Few spectacles are more exciting and satisfying than watching a great series reinvent itself with bold strokes and high drama. In its five seasons, CBS's The Good Wife has never played it safe in boardroom, courtroom or bedroom — but nothing could have prepared us for just how explosively entertaining the war within Lockhart/Gardner was going to be.
Once upon a very different time, Lisa Kudrow owned Thursday night along with her other TV Friends during NBC's now-distant era of "Must See" supremacy. She's back on the same night, on a different network, but once again she's landed on the buzziest show of the moment: ABC's Scandal (10/9c), where she begins a recurring role as Josephine Marcus, a Democratic Congresswoman — and outspoken critic of the Grant administration — who tangles with First Lady Mellie (the awesome Bellamy Young). What drew Kudrow back to network TV? May have something to do with her longtime friendship and working relationship with producing partner (and guest actor Emmy winner) Dan Bucatinsky, who plays Cyrus's excitable partner James on the show. While she's reason enough to tune in, the Pope & Associates subplot also sounds like fun, as they take on as a client a politician notorious for snapping photos of his unmentionables. (Sound familiar?)
Aw, heck. Is it really worth making a fuss over The Middle's 100-episode milestone? It hardly seems in character for a family like the Hecks of Orson, Indiana. When she's reminded that they volunteered to drive a giant cow float in Orson's centennial parade, Frankie (Patricia Heaton) whines, "This is what happens when we drink: We sign up for stupid committees. Or get Brick."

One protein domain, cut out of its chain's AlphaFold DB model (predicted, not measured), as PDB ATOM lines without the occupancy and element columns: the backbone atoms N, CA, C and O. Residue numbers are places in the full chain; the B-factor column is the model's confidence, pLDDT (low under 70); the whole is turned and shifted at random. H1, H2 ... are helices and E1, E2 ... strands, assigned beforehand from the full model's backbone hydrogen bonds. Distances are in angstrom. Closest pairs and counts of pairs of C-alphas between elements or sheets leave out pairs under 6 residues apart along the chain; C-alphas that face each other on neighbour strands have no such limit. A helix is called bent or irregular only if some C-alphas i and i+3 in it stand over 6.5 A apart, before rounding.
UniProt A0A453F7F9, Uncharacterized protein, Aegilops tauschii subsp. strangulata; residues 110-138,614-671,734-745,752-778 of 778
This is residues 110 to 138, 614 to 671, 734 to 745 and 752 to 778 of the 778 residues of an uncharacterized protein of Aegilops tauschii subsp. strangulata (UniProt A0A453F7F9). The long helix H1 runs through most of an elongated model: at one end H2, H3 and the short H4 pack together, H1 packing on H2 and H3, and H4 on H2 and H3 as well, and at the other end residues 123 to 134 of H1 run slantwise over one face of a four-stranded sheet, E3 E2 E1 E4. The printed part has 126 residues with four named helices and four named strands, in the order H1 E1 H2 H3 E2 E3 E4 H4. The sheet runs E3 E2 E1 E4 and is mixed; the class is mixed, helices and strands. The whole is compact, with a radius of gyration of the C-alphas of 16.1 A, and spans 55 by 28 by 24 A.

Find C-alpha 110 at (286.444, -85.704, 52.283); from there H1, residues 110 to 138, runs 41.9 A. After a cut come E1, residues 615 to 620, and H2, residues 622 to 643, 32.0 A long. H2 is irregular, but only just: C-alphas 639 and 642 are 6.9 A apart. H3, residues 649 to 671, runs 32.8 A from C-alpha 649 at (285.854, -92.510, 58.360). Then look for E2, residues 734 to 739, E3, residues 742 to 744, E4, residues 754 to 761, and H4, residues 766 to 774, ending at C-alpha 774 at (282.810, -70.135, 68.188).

But as Orson itself expresses in a self-deprecating new town motto: "Why not?" This episode (Wednesday, 8/7c, ABC) truly is cause for celebration, as TV's most heartfelt and hilariously relatable family sitcom reflects on what brought Frankie and Mike (Neil Flynn) to Orson in the first place, while giving their lovably imperfect offspring a chance to shine in clever-to-wacky subplots. (Sue's attempt to make Darrin jealous by cozying up to her flamboyant BFF Brad is especially genius.)
Most Bones fans will likely agree with its title character (Emily Deschanel) when Brennan declares to her intended, Booth (David Boreanaz), "We've waited long enough." The wait is over, as the brusque forensic anthropologist and her impetuous FBI baby-daddy finally head to the altar — although for most of this endearing episode (Monday, 8/7c), nearly everyone in the Jeffersonian lab, including a full complement of returning Squints, is laying bets that the wedding will never happen. There's a new case, after all, and the real challenge is to keep Bones from becoming too distracted. Cyndi Lauper (returning as psychic Avalon Harmonia) is on hand to perform at the ceremony, but what she should really be singing is "Get Tempe to the Church on Time." There are additional complications and intimations of cold feet before the lovely finish, but Angela (Michaela Conlin) probably says it best: "You don't want your fingers to smell like death when Booth puts on the ring."
She's right. And: ew.